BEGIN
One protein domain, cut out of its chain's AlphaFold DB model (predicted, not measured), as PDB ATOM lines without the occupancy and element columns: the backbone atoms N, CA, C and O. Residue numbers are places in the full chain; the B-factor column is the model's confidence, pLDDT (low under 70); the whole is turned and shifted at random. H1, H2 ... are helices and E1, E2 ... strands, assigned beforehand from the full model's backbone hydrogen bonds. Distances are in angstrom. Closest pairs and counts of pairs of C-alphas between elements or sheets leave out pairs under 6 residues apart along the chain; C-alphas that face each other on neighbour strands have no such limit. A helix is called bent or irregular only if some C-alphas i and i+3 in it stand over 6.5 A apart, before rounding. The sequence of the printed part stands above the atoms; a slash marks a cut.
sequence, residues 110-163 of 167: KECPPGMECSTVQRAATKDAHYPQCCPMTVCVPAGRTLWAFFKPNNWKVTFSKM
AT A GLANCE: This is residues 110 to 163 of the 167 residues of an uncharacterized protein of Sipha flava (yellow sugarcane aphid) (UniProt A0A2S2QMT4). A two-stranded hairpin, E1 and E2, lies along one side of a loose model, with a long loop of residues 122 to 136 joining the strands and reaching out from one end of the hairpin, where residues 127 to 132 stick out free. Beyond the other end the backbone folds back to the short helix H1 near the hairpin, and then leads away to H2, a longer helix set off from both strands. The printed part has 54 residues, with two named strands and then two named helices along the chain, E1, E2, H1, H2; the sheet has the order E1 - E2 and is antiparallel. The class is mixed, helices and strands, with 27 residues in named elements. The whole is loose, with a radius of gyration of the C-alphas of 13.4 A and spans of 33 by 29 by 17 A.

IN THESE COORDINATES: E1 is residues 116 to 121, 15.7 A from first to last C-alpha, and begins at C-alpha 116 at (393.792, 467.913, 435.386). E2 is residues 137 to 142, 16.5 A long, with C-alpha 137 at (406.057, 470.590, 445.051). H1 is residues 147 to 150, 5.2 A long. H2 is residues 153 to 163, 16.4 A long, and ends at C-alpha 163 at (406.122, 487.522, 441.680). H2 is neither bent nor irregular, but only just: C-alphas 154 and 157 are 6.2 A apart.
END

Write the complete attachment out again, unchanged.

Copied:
One protein domain, cut out of its chain's AlphaFold DB model (predicted, not measured), as PDB ATOM lines without the occupancy and element columns: the backbone atoms N, CA, C and O. Residue numbers are places in the full chain; the B-factor column is the model's confidence, pLDDT (low under 70); the whole is turned and shifted at random. H1, H2 ... are helices and E1, E2 ... strands, assigned beforehand from the full model's backbone hydrogen bonds. Distances are in angstrom. Closest pairs and counts of pairs of C-alphas between elements or sheets leave out pairs under 6 residues apart along the chain; C-alphas that face each other on neighbour strands have no such limit. A helix is called bent or irregular only if some C-alphas i and i+3 in it stand over 6.5 A apart, before rounding. The sequence of the printed part stands above the atoms; a slash marks a cut.
sequence, residues 110-163 of 167: KECPPGMECSTVQRAATKDAHYPQCCPMTVCVPAGRTLWAFFKPNNWKVTFSKM
AT A GLANCE: This is residues 110 to 163 of the 167 residues of an uncharacterized protein of Sipha flava (yellow sugarcane aphid) (UniProt A0A2S2QMT4). A two-stranded hairpin, E1 and E2, lies along one side of a loose model, with a long loop of residues 122 to 136 joining the strands and reaching out from one end of the hairpin, where residues 127 to 132 stick out free. Beyond the other end the backbone folds back to the short helix H1 near the hairpin, and then leads away to H2, a longer helix set off from both strands. The printed part has 54 residues, with two named strands and then two named helices along the chain, E1, E2, H1, H2; the sheet has the order E1 - E2 and is antiparallel. The class is mixed, helices and strands, with 27 residues in named elements. The whole is loose, with a radius of gyration of the C-alphas of 13.4 A and spans of 33 by 29 by 17 A.

IN THESE COORDINATES: E1 is residues 116 to 121, 15.7 A from first to last C-alpha, and begins at C-alpha 116 at (393.792, 467.913, 435.386). E2 is residues 137 to 142, 16.5 A long, with C-alpha 137 at (406.057, 470.590, 445.051). H1 is residues 147 to 150, 5.2 A long. H2 is residues 153 to 163, 16.4 A long, and ends at C-alpha 163 at (406.122, 487.522, 441.680). H2 is neither bent nor irregular, but only just: C-alphas 154 and 157 are 6.2 A apart.